Willem Volkersz, a Dutch-born artist who's lived in Bozeman since 1986, and his wife Diane, also an artist, began buying American folk and outsider art in the 1970s.
Since then, they have amassed 500 to 600 pieces in a world-class collection that's been exhibited in museums far and wide.
Earlier this week at the Missoula Art Museum, where an exhibition of his drawings are on view, the MAM announced that he was donating 38 pieces to the museum's Permanent Collection.
Volkersz said he and his wife had begun to wonder about the future of the holdings, as he's now 77.
"The museum has always had a commitment to showing folk and outsider art," he said. The MAM has displayed pieces from his collection twice, mostly recently in a 2013 exhibition titled "Strange and Wonderful."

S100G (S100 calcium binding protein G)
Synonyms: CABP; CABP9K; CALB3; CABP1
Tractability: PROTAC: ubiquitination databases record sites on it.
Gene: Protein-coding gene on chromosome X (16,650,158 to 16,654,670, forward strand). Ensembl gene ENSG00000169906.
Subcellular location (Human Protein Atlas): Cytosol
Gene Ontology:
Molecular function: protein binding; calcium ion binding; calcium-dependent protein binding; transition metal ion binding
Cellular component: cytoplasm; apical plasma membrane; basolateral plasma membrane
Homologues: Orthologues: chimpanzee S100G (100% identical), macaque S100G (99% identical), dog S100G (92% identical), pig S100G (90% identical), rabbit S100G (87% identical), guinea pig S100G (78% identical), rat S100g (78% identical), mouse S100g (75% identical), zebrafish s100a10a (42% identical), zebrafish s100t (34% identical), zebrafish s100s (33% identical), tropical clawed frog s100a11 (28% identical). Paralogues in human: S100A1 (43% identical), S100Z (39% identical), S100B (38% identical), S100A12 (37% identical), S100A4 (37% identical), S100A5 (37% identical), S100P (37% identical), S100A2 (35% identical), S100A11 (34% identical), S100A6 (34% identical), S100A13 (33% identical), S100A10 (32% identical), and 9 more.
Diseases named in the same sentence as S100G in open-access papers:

"Folk art and contemporary art often have the same impulses and often the same origins and some of the same expressions, so it seems like a very natural fit for our collection," said Brandon Reintjes, MAM's senior curator.
The MAM surveyed the works and sent a list, not knowing which ones they'd be lucky enough to receive. Volkersz gave them each and every one. The rest of the works in the collection will likely go to a foundation and then be distributed to museums around the United States.
The donation to MAM includes two works by Howard Finster, a Georgia preacher who began making art for his home that blossomed into Paradise Gardens, a massive environment of sculptures and paintings on his property.
There is one sculpture by Lonnie Holley, a self-taught Alabama artist who's recently found a wider audience for his music. Other figures include Mark Negus, Nellie Mae Rowe, Robert E. Smith and Jesse Howard.